Dear candidate: You can’t just be the opposite of what I don’t want

Dear candidate,

I understand you are interested in my vote for both the 2016 presidential primary and — assuming you get past that first hurdle — the general election.

Thank you for your interest. We have received a number of other applications and will review them all with great interest. Please be aware that while you may consider yourself the best at any number of items you deem important, I will make my determination based on a few very specific criteria.

I know running for president can be confusing and frustrating, so let me articulate for you what will go into my decision.

Let’s dispense with something first: Hillary Clinton is never going to earn my vote. Ever.

I’ve seen enough of her in the last 20 years to have already made up my mind. She is a cold, robotic, paranoid, politically toxic, amoral, liberal progressive kleptocrat, whom I believe should be indicted for her dangerously irresponsible violations of national security during her time as Secretary of State.

However, simply not being Clinton does not mean I have any interest in voting for you.

For instance, in some alternative universe where a general election would be Barack Obama running for a third term against Clinton, I would view both choices as destructive to the future of the country and would refuse to contribute to that destruction by registering a vote for either candidate.

Granted, the fact that you are running for the nomination of a party that says it supports limited government, the rule of law, and a strong national defense is a good start and puts you in a better position than my (terrifying) hypothetical example above

But it isn’t enough. You need to earn my vote, and if I think you are as destructive (or more) than Clinton, I’m prepared to vote for neither of you and write in the reanimated ghost of Ronald Reagan.

So, dear candidate, to earn my vote, I have a few requirements.

You must be authentically conservative on most issues.

I have played the “lesser of two evils” game more than I would care to admit. I am a rather hard-right, ideologically motivated, libertarian-leaning conservative. But I also believe in pragmatic lawmaking and incrementalism, assuming a more aggressive and bold candidate is not available.

But only if I believe that, while you are disappointing, there is some kind of conservative or libertarian instinct behind the curtain. If I believe you have a mostly conservative worldview, I can swallow some things I don’t like in the interest of the “greater good.”

You must believe in decentralized executive power, not authoritarianism.

One of the most dangerous and troubling trends in the last 50 years is the growth of the imperial presidency and the growth of the executive branch.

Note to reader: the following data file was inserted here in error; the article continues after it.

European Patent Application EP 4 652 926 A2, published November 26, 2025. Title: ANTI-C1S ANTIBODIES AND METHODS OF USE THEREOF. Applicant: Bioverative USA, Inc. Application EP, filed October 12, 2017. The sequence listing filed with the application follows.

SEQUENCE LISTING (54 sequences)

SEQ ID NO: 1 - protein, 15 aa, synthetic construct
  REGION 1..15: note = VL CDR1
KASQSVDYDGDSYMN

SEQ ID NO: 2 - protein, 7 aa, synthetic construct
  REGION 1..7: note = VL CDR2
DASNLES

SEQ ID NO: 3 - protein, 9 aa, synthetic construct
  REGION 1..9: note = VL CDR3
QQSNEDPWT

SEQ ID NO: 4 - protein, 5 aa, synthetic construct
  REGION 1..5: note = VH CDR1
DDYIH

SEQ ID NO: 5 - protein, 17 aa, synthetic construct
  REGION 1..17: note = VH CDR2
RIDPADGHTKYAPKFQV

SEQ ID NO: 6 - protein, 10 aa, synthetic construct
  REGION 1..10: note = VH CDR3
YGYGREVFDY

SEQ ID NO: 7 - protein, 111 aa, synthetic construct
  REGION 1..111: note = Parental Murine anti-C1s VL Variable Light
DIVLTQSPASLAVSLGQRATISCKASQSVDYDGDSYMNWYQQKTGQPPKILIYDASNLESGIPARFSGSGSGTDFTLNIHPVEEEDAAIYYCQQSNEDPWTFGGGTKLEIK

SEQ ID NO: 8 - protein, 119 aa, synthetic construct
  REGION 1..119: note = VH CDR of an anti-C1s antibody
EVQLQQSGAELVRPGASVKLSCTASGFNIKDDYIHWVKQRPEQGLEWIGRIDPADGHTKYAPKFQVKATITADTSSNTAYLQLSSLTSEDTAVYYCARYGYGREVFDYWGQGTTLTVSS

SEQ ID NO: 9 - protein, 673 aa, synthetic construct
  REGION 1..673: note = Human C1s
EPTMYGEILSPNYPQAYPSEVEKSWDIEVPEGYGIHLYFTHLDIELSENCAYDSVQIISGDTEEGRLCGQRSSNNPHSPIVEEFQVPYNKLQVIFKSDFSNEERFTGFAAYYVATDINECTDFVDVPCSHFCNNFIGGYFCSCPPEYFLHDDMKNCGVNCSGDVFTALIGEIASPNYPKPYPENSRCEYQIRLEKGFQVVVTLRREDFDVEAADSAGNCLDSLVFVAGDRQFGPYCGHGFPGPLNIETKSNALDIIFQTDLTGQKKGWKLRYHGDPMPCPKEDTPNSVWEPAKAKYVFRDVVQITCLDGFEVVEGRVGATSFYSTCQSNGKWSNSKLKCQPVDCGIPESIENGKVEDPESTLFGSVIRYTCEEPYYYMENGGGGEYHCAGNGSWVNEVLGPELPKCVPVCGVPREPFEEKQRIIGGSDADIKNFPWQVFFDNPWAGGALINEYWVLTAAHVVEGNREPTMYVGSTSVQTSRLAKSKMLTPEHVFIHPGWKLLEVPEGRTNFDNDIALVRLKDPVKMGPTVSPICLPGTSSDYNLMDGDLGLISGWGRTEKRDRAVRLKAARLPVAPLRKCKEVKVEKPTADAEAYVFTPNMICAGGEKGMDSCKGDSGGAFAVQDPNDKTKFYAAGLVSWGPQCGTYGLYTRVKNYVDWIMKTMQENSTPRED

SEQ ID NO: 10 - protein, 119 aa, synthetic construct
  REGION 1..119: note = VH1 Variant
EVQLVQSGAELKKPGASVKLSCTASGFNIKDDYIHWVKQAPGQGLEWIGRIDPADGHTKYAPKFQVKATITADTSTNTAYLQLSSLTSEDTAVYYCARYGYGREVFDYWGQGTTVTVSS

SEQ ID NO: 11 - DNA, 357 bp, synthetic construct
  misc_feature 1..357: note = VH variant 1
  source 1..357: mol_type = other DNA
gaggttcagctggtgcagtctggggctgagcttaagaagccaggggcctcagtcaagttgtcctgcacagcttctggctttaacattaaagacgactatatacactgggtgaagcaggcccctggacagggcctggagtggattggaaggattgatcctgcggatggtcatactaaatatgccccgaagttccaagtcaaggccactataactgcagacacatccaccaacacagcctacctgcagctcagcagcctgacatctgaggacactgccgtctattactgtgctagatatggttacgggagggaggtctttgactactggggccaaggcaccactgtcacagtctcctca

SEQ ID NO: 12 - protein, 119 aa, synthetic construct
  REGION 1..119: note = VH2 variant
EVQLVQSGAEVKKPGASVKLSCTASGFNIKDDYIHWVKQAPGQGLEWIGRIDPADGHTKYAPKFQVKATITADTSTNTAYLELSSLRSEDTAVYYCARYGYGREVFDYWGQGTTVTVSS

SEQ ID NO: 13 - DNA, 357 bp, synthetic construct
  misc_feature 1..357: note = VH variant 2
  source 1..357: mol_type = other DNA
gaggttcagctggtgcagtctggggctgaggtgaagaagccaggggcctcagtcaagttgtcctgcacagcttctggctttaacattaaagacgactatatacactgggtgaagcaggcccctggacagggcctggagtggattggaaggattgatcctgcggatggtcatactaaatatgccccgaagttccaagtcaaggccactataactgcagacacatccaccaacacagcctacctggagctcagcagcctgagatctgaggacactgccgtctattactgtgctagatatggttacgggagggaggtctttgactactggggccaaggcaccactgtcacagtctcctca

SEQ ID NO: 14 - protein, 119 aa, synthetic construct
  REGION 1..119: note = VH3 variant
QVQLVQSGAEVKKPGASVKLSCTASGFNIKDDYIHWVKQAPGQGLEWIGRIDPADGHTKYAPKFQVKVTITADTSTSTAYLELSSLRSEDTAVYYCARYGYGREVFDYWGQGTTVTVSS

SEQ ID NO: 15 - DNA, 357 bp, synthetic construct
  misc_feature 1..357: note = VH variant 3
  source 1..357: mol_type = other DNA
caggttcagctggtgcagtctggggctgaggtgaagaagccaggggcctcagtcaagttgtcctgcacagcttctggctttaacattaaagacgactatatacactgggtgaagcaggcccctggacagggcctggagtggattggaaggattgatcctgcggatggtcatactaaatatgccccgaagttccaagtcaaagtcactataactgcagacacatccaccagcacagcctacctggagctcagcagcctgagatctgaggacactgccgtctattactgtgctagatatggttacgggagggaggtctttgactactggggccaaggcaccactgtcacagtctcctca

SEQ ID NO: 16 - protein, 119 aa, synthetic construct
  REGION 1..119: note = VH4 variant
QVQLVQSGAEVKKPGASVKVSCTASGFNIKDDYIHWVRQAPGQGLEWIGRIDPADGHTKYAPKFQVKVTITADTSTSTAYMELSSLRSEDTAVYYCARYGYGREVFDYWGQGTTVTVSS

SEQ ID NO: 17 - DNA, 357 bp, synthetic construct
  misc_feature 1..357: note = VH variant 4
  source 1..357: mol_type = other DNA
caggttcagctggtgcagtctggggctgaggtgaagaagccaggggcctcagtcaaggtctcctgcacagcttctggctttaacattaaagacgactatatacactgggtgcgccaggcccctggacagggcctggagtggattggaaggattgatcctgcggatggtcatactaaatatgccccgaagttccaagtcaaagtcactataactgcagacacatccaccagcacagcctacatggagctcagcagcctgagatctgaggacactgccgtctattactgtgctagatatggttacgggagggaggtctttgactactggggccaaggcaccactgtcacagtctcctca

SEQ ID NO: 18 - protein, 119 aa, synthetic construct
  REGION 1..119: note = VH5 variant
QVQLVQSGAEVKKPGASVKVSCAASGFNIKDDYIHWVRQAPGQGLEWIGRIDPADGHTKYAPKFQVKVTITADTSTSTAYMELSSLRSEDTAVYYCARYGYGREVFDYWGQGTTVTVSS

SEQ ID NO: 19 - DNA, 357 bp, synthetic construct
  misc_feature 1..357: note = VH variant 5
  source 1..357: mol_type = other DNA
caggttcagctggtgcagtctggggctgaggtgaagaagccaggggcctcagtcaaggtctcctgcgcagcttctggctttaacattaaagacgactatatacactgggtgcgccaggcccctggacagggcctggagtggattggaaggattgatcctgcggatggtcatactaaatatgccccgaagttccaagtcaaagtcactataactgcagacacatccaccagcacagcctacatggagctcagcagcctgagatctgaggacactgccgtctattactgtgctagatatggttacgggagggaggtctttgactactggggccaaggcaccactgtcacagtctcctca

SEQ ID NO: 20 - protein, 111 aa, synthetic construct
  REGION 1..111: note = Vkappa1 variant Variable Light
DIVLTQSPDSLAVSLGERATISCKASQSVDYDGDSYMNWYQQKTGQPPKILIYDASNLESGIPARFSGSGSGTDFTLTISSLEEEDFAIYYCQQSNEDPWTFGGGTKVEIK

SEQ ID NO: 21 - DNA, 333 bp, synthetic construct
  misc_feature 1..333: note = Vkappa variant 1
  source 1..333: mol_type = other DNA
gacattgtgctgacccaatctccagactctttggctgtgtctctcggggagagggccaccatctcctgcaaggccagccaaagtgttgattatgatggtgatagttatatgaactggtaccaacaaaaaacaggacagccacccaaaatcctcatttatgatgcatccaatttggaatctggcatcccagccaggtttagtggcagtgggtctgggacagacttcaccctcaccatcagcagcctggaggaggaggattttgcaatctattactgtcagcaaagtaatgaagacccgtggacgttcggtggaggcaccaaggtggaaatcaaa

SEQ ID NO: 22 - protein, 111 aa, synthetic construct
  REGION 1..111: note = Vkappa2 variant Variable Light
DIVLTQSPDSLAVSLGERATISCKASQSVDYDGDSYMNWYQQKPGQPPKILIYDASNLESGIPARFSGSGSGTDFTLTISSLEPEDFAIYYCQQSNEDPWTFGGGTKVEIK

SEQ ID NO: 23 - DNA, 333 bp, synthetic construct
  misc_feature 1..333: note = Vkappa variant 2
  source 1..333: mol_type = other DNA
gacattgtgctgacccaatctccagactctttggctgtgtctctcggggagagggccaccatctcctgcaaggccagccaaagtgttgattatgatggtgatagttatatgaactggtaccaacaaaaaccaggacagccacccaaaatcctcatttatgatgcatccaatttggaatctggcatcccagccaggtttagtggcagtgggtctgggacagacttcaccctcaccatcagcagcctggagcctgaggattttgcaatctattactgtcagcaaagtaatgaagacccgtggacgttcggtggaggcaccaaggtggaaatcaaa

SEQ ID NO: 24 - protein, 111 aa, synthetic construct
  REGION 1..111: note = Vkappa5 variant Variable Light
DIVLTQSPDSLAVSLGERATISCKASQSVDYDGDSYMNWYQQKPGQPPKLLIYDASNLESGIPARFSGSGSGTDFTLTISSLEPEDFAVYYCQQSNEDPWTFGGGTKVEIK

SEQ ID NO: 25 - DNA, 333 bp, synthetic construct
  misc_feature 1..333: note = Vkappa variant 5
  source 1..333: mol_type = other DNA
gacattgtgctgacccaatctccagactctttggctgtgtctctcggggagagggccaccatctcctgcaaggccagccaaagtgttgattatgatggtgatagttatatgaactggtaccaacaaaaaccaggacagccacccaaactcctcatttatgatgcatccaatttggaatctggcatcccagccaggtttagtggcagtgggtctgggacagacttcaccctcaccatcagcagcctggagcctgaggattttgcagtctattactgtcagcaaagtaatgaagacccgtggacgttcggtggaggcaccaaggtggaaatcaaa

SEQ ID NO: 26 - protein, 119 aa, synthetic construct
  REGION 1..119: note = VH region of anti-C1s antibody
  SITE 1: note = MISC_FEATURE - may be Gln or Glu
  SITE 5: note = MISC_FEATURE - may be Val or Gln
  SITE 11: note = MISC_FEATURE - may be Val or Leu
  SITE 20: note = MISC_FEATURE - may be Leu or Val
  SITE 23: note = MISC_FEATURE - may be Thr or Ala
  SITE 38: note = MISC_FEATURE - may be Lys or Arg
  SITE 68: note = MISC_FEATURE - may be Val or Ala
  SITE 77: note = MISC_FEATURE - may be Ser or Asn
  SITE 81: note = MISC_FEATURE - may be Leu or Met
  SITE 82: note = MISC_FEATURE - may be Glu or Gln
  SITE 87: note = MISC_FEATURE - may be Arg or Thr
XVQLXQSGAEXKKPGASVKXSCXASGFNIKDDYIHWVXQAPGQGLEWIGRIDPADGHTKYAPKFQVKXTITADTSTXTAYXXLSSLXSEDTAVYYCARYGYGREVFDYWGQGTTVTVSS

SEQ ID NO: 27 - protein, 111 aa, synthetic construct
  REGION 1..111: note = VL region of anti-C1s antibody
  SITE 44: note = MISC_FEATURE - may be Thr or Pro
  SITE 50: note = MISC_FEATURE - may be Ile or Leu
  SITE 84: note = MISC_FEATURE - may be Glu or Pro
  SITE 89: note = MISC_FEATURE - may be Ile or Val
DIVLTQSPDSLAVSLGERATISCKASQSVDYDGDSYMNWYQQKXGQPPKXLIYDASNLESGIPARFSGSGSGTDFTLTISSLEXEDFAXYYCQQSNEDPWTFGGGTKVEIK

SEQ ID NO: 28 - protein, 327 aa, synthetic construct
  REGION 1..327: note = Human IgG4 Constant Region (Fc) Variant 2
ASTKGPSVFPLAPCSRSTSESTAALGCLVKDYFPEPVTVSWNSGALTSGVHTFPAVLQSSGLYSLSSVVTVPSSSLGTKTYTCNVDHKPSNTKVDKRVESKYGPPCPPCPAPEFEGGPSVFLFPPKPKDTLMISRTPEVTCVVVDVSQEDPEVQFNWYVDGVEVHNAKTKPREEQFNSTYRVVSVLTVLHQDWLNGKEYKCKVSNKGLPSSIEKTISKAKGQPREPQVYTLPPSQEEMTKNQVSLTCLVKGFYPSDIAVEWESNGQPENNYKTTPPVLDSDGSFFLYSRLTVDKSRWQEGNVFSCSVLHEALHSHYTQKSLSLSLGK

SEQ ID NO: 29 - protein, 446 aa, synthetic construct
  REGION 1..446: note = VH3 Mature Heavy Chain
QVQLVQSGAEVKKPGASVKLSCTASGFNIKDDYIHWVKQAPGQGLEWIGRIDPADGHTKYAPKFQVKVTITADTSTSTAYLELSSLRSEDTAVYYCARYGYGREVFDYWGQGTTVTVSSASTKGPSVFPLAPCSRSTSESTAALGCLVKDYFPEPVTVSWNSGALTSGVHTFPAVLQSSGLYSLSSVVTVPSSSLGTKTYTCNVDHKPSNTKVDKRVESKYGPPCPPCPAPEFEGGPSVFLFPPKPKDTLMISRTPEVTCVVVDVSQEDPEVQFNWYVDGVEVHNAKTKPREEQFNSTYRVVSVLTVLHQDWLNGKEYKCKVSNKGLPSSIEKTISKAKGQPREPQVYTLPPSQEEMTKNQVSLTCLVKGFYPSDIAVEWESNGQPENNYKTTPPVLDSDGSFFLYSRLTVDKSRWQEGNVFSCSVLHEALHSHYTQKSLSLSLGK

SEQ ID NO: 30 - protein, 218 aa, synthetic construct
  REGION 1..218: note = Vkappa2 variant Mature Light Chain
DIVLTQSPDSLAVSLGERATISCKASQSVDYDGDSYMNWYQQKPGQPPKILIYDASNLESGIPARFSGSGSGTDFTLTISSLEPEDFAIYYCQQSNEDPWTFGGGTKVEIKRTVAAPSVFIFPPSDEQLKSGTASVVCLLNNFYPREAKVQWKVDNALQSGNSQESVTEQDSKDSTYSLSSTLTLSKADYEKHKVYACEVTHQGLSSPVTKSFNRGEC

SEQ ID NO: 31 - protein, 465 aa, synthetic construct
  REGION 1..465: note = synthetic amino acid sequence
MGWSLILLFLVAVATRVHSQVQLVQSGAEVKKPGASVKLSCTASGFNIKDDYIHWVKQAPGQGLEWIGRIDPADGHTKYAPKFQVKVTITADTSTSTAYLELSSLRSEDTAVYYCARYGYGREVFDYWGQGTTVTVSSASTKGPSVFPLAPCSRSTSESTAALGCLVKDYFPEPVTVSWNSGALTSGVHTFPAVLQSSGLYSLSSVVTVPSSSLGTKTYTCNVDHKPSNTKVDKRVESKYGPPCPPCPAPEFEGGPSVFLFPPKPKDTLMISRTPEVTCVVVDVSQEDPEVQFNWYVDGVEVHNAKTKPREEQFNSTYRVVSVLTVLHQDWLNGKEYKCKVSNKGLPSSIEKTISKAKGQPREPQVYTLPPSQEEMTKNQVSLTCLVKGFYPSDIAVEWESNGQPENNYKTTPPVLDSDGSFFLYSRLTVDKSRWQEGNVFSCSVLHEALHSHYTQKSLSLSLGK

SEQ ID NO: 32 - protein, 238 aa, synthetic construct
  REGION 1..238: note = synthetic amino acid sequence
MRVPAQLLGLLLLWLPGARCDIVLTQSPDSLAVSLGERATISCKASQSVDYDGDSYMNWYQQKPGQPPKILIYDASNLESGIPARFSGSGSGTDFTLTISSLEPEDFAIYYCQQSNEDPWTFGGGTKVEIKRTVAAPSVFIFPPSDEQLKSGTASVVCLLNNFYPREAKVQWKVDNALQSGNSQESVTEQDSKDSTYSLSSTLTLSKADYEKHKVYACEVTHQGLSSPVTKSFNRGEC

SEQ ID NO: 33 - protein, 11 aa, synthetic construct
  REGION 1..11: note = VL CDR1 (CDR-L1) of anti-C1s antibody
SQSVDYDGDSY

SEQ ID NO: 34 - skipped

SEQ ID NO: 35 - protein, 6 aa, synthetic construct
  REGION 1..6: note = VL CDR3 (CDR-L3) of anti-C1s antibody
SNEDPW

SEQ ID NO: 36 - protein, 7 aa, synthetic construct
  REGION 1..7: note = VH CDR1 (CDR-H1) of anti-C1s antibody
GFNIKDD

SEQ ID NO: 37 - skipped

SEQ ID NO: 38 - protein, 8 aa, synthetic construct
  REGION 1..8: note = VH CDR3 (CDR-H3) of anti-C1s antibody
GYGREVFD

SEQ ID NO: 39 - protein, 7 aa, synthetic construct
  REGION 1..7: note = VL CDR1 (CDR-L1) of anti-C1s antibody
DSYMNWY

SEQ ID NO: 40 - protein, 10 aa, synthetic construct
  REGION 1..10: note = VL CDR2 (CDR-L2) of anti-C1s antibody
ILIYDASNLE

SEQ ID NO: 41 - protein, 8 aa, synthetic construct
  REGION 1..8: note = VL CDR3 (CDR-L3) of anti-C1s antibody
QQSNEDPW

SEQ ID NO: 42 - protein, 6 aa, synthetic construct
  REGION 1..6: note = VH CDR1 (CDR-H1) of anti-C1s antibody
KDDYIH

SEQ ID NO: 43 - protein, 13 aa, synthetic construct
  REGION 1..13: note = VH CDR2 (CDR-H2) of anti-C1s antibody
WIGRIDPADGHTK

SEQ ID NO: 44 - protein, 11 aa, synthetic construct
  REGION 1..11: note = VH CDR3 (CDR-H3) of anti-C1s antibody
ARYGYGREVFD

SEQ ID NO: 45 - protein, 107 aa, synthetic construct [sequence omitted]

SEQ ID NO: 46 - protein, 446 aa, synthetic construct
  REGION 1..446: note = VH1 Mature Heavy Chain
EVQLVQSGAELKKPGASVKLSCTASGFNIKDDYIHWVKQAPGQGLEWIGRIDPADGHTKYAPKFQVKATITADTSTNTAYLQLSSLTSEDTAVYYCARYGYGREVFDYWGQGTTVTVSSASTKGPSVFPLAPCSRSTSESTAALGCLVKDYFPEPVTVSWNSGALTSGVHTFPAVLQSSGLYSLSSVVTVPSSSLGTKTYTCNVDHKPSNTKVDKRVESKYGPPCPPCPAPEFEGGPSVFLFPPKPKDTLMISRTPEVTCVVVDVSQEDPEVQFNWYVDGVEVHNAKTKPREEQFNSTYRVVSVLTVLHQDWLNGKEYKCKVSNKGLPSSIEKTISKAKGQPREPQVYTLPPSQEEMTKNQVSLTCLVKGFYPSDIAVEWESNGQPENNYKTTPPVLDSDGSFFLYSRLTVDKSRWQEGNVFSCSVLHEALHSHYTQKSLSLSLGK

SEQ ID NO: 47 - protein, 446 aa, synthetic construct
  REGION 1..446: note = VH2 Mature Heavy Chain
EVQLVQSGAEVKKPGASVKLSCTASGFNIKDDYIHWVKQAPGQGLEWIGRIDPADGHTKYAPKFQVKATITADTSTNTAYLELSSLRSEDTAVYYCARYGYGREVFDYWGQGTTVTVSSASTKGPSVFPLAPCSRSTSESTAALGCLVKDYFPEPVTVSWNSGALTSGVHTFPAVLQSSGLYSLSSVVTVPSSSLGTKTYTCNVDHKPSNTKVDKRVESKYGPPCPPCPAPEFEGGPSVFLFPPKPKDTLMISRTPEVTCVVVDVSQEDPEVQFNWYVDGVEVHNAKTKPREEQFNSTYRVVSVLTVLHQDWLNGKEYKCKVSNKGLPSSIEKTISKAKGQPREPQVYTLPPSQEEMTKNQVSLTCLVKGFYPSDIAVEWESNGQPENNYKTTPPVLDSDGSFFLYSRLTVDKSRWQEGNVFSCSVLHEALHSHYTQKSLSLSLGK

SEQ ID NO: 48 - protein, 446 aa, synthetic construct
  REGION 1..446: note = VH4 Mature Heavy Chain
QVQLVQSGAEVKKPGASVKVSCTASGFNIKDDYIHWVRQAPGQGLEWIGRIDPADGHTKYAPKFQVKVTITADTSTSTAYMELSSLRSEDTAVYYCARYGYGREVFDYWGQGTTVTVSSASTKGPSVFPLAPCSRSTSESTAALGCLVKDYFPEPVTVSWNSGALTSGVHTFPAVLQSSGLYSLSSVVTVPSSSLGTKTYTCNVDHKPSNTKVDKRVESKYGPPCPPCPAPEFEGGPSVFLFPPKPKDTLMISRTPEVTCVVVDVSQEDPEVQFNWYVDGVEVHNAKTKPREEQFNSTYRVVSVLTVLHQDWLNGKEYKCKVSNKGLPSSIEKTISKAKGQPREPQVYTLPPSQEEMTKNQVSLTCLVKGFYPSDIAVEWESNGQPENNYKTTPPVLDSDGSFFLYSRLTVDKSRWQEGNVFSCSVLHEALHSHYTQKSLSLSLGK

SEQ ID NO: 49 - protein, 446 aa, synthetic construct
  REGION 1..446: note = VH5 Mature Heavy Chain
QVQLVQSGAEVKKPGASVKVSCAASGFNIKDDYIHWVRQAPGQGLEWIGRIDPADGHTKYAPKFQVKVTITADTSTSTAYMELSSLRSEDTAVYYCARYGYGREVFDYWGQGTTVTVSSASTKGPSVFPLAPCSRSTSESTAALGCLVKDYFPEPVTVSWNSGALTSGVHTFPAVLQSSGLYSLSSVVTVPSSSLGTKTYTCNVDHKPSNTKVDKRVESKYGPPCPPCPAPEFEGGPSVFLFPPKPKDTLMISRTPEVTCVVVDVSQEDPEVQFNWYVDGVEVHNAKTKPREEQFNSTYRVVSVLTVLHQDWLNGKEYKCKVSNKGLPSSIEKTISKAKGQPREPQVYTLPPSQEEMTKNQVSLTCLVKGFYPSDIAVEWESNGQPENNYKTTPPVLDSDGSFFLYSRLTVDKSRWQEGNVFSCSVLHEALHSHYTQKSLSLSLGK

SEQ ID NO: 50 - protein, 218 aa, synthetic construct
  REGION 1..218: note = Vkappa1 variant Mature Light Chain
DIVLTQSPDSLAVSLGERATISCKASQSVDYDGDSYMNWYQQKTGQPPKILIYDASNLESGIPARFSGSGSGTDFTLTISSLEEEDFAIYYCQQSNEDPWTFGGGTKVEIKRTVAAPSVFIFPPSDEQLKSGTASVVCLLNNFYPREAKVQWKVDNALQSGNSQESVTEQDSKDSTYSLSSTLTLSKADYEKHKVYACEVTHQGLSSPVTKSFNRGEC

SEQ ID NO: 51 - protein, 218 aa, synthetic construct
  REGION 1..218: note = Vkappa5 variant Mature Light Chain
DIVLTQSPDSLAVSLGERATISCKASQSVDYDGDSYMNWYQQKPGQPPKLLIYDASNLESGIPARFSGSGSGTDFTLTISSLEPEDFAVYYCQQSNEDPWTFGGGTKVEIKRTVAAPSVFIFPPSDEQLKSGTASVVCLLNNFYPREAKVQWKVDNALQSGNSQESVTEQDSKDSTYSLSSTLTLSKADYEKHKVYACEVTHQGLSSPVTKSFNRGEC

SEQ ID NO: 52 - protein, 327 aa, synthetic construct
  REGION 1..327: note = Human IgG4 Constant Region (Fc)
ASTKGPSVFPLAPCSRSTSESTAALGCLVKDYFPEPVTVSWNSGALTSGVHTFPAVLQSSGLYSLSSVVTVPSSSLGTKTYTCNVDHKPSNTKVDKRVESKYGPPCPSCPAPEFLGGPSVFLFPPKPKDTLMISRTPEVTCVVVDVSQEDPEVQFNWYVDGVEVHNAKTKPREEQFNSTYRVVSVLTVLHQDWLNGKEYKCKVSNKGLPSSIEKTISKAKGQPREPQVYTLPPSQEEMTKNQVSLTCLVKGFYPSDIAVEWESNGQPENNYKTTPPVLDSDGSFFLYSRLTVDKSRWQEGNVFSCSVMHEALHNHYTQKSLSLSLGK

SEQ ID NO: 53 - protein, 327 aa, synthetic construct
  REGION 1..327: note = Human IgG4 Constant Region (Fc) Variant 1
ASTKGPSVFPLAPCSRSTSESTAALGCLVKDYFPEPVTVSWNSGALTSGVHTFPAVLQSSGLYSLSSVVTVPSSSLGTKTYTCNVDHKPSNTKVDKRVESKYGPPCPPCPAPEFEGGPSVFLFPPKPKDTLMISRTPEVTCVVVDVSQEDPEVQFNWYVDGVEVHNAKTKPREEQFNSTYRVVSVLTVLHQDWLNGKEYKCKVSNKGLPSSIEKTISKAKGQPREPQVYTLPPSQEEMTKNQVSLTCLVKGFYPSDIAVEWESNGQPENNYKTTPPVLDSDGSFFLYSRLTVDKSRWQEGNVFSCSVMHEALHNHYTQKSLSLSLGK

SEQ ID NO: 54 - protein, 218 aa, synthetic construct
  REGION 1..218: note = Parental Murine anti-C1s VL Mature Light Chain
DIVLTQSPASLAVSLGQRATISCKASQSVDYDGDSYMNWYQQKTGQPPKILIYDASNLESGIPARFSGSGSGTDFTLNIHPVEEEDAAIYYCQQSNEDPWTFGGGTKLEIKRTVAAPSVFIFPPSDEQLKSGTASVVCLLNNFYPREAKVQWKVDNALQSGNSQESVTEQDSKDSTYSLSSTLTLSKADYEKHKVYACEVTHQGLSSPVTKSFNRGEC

Power has increasingly accumulated in the hands of the president and has empowered a number of statist politicians of both parties, allowing them to bypass Congress and govern by executive fiat.

Each president in the modern era has accumulated more power, culminating in the presidency of Obama, who attempts to go around the legislative process on everything from immigration to guns, because, in his words, “if they won’t do it, I will.”

This is among the most threatening things to the future existence of our republic, and I will never support anyone who reeks of authoritarianism.

You must have a firm grasp of both foreign and domestic policy.

I wish I didn’t have to make this clear, because it should be the most basic bar that a candidate has to meet, but apparently I do.

I understand that career politicians who have spent their lives in government have failed us, and their knowledge of people and programs does not qualify them to lead. But neither does not knowing.

I do not need to see you know everything, or indeed be an expert on all things foreign and domestic. However, if ignorance is something you have and are indeed proud of, I will have a hard time supporting you.

Some concluding thoughts.

Ultimately, Mr. or Mrs. Candidate, you need to understand something basic.

This is not a binary world. Simply being the opposite of what I view as a problem does not mean you are the answer. If the problem is the establishment, for example (which I would agree with), simply being anti-establishment doesn’t mean you are the solution.

I want to like you, I really do. But that is up to you.

Matthew Gagnon

About Matthew Gagnon

Matthew Gagnon, of Yarmouth, is the Chief Executive Officer of the Maine Heritage Policy Center, a free market policy think tank based in Portland. Prior to Maine Heritage, he served as a senior strategist for the Republican Governors Association in Washington, D.C. Originally from Hampden, he has been involved with Maine politics for more than a decade.